With the recent midterm elections now completely behind us, many are wondering what changes can be expected over the following year in healthcare. Will the Democrat-led House be able to legislate any meaningful reforms with a Republican Senate in power? Here are some of the prevailing predictions for the future of health insurance in 2019 and beyond.
Instead of focusing efforts on the wholesale removal and revamping of the ACA, the new Democratic majority in the House can now concentrate on safeguarding the many Obamacare provisions that are broadly favored by the American public.
The liberal-leaning concept of Medicare for all was an idea on which many Democratic candidates campaigned during the recent midterms; however, significant legislative reforms will be nearly impossible to execute. Even if House Democrats managed to pass this kind of bill (which is highly unlikely in and of itself), it would be dead in the water as soon as it hit the Republican-led Senate. Antagonism for socialized medicine has been a mainstay of Republican thought for decades and the Trump administration has only ramped up its vitriolic attacks over the past few months. In fact, in mid-October, a rare presidential op-ed appeared in USA Today in which the President himself used inflammatory language to describe Medicare for All, decrying the policy as a “planned government takeover of American health care” by Democrats that would “eviscerate” Medicare as we know it.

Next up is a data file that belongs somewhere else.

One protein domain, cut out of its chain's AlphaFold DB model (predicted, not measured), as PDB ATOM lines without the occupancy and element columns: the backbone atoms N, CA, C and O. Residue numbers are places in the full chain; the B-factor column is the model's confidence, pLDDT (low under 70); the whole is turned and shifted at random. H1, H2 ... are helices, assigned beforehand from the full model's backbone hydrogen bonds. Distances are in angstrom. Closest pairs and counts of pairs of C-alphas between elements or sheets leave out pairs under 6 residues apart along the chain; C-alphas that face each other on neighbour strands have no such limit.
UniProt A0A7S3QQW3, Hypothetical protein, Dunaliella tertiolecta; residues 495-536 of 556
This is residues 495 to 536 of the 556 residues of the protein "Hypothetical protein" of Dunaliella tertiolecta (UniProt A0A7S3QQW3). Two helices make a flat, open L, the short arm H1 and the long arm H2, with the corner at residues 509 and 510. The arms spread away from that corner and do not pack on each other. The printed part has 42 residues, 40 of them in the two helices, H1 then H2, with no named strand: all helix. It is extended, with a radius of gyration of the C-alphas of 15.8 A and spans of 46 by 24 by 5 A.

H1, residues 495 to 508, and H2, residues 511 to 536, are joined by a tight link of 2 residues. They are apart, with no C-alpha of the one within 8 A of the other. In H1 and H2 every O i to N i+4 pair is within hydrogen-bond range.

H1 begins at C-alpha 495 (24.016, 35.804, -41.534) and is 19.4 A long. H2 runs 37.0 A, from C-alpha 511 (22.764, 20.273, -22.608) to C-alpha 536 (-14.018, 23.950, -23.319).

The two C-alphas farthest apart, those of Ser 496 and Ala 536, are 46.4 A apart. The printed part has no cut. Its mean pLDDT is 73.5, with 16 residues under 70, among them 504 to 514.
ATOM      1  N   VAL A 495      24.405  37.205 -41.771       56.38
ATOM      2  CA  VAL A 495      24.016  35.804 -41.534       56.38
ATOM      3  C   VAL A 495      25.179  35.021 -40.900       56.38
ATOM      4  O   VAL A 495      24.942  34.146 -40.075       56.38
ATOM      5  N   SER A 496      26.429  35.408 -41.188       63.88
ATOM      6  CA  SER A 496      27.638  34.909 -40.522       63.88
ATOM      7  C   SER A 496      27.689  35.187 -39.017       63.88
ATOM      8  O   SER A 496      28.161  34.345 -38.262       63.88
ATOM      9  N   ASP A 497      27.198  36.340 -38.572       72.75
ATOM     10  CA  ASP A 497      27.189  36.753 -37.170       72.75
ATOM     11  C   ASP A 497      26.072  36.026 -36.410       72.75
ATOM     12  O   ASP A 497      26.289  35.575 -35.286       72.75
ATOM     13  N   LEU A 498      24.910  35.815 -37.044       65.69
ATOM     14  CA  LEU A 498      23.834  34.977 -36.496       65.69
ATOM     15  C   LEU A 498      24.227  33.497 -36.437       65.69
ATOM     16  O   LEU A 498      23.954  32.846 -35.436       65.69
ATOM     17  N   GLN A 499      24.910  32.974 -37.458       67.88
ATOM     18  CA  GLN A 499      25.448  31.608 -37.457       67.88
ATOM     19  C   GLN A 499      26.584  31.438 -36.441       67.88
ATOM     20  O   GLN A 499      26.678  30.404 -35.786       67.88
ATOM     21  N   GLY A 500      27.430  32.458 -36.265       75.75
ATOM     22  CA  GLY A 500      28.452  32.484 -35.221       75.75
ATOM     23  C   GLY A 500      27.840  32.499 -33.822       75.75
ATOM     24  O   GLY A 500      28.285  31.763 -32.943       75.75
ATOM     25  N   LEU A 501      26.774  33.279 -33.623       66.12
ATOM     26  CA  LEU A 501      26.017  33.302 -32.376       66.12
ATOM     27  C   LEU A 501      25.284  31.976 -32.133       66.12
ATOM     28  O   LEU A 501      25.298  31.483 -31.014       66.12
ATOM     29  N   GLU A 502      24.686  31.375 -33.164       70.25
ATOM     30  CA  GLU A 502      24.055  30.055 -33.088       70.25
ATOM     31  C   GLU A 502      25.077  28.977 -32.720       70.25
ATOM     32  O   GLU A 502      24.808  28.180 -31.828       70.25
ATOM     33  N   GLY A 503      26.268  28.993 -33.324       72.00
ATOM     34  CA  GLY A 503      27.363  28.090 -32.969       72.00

While more profoundly liberal policies like universal coverage will be non-starters in the Senate where Republicans maintain a slim majority, Democrats in Congress are predicted to enact some other reforms in the health space. The national Democratic “For the People” campaign includes plans to reform key aspects of healthcare, including cost containment to curb insurance premiums and rein in drug prices.
While Republicans and Democrats generally disagree on the approach, both parties believe in the need for the federal government to play a bigger role in regulating prices for prescription drugs. As part of their agenda, House Democrats are set to propose a plan to allow Medicare to use its vast buying power to bargain down the prices of prescription drugs with pharmaceutical companies. They have also pledged to appoint a “price gouging” czar to fine drug manufacturers if prices are unjustifiably increased past a certain set threshold level.
There tends to be some level of consensus between the parties on a number of different issues, such as maternal health, biomedical research and the opioid crisis. Firstly, one bipartisan group of 14 senators has joined forces to demand that the Trump administration develop new strategies to reduce maternal deaths caused by complications of pregnancy. Additionally, initiatives to increase funding to support research on diabetes, Alzheimer’s and other diseases as well as pandemic preparedness has already gained widespread support from both sides of the aisle. Lastly, a package of bills to combat the opioid epidemic known as the Support for Patients and Communities Act has recently been signed by President Trump. This piece of legislation seeks to facilitate access to addiction treatment facilities as well as to stimulate law enforcement efforts against illicit drugs and the over-prescription of opioid medications by doctors.